Correctional Services Corporation

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Correctional Services Corporation (CSC), originally Esmor Correctional Corporation, was a correctional firm founded by James F. Slattery in 1987. It was located in Sarasota, Florida, USA, and traded on the NASDAQ (NASDAQ NMS:CSCQ). It had been a corporation specializing in the privatization of correctional facilities for federal, state, and local agencies housing adults, juvenile, and Department Of Homeland Security prisoners.

Much of CSC's profits were allegedly based on high crime-rates, as hinted in a 2002 statement by James F. Slattery: "Increases in parole rates combined with economic slowdowns traditionally lead to increased need for correctional services," he said. "We believe this historical pattern will be repeated and its effect felt in 2002 and beyond."[1]

Correctional Services Corp. received a $300,000 fine for buying votes in the state legislature, issued by the New York State Lobbying Commission.[2]

In 2005, CSC was sold to GEO Group for $62.1 million.[3] GEO then divested the youth portion of the enterprise, Youth Services International, back to its principals. Inmates held in facilities run by Youth Services International, according to a 2013 HuffPost investigation, "have frequently faced beatings, neglect, sexual abuse and unsanitary food over the past two decades."[4]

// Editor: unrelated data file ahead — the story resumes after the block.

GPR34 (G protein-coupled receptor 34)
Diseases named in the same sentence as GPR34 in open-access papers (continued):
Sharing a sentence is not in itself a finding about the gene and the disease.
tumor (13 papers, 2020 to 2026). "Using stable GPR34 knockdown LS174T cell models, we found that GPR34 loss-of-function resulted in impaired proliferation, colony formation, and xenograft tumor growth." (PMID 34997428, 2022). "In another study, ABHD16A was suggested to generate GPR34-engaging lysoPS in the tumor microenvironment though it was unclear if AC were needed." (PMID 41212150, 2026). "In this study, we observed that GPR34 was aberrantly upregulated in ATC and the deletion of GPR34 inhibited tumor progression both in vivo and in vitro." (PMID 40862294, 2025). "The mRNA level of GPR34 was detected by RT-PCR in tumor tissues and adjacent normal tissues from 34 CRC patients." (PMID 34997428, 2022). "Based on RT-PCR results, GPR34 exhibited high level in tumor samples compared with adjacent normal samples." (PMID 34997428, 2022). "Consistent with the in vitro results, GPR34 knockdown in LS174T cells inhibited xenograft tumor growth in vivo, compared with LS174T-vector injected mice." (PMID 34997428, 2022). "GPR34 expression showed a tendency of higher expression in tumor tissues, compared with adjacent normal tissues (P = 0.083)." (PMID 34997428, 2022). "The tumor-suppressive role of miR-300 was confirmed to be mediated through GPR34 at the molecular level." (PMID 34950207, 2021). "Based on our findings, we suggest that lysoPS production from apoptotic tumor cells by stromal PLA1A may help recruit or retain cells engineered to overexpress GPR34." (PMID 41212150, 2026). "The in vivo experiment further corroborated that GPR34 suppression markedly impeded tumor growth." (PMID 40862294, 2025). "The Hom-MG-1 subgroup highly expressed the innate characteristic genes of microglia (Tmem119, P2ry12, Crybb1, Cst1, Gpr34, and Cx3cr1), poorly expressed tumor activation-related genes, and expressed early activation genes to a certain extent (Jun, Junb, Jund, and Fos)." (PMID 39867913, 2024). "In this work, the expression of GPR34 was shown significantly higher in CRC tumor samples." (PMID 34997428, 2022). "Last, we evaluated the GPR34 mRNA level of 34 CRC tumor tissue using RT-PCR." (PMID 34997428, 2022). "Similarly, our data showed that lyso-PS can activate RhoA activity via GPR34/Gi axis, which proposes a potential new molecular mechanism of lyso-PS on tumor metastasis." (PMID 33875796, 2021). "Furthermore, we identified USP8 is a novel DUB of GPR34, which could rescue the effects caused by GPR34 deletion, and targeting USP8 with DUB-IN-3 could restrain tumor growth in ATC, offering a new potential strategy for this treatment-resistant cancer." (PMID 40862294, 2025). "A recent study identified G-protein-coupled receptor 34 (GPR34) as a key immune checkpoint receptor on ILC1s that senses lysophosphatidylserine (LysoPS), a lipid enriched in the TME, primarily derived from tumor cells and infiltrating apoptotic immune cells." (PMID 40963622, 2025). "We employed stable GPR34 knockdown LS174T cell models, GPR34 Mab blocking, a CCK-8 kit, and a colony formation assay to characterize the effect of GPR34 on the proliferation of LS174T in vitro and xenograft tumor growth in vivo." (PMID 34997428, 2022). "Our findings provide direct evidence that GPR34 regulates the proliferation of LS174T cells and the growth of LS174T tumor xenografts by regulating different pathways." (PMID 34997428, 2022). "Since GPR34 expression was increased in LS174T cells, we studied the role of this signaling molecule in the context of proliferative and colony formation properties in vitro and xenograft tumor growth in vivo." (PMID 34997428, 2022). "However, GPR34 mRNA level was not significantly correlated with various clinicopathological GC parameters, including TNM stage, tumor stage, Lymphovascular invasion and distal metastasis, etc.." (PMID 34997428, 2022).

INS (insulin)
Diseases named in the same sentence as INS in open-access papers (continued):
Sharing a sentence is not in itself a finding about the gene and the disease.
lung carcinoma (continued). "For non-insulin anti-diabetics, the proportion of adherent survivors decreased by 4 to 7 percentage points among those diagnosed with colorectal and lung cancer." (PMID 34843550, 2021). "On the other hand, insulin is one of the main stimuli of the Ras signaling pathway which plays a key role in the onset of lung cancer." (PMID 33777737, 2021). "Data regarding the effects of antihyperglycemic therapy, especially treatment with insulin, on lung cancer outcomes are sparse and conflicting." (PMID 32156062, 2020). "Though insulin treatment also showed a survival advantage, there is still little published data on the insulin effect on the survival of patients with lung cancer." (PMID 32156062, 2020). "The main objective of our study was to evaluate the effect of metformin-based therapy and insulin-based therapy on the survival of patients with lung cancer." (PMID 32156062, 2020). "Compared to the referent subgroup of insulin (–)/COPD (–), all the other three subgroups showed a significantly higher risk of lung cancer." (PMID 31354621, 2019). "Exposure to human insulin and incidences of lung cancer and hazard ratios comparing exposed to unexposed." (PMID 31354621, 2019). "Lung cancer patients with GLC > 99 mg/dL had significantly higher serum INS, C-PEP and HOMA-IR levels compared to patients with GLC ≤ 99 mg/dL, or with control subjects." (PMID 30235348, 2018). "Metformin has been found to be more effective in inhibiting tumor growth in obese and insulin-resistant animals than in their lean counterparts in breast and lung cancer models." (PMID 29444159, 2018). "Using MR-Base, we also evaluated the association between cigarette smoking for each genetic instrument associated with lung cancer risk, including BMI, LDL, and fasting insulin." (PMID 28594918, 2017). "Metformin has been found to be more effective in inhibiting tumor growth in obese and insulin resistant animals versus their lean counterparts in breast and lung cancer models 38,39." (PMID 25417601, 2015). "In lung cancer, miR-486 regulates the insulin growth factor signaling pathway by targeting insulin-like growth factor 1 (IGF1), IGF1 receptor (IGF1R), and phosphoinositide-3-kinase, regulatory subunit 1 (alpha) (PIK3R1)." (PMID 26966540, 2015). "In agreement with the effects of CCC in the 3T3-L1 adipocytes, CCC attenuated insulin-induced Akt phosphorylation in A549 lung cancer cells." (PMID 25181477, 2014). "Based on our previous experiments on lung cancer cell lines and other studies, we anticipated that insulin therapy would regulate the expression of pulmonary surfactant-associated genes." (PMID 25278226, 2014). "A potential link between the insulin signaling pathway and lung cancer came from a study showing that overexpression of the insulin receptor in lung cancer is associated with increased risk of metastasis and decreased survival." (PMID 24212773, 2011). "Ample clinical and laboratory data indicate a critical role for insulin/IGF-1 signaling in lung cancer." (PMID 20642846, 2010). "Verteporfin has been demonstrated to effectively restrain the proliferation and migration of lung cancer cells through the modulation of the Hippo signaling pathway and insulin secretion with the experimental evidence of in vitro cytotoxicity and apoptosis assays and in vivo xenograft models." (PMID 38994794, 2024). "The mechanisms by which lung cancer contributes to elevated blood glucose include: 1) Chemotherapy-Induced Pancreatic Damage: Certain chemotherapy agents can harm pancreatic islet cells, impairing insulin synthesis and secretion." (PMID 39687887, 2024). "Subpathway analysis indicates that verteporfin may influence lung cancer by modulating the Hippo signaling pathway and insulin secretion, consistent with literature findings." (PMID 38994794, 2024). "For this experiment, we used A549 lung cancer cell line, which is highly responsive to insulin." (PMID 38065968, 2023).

Due to audits findings of overcharges and reports of continuing abuse, the State of Florida cancelled its existing contracts with YSI, the remaining functional operation of CSC. The corporation was required to reimburse the state for $2,000,000 in overcharges.,[5][6]


  • Chairman: Stuart M. Gerson
  • President & Chief Executive: James F. Slattery

See also[edit]


  1. ^ Jenson, Mark (February 15, 2004). "BACKGROUND: On the new Homeland Security prison on the Tacoma Tideflats". United for Peace of Piece County. Retrieved October 29, 2013. 
  2. ^ McKinley Jr., James C. (February 27, 2003). "Company Gets Record Fine For Its Giving To Lawmakers". The New York Times. New York City: The New York Times Company. Retrieved October 29, 2013. 
  3. ^ Staff writer (November 7, 2005). "Juvenile correctional services business acquired". Tampa Bay Business Journal. Tampa Bay, Florida: American City Business Journals. Retrieved October 29, 2013. 
  4. ^ Kirkham, Chris (October 22, 2013). "Prisoners of Profit: Private Prison Empire Rises Despite Startling Record Of Juvenile Abuse". The Huffington Post. New York City. Retrieved October 29, 2013. 
  5. ^ Youth Services International Finally Out of Business[permanent dead link], Chronicle of Social Change, John Kelly, March 21, 2016. Retrieved 4 July 2016.
  6. ^ State juvenile department ends relationship with Sarasota firm, Tampa Bay Business Journal, Mar 21, 2016, Retrieved 4 July 2016.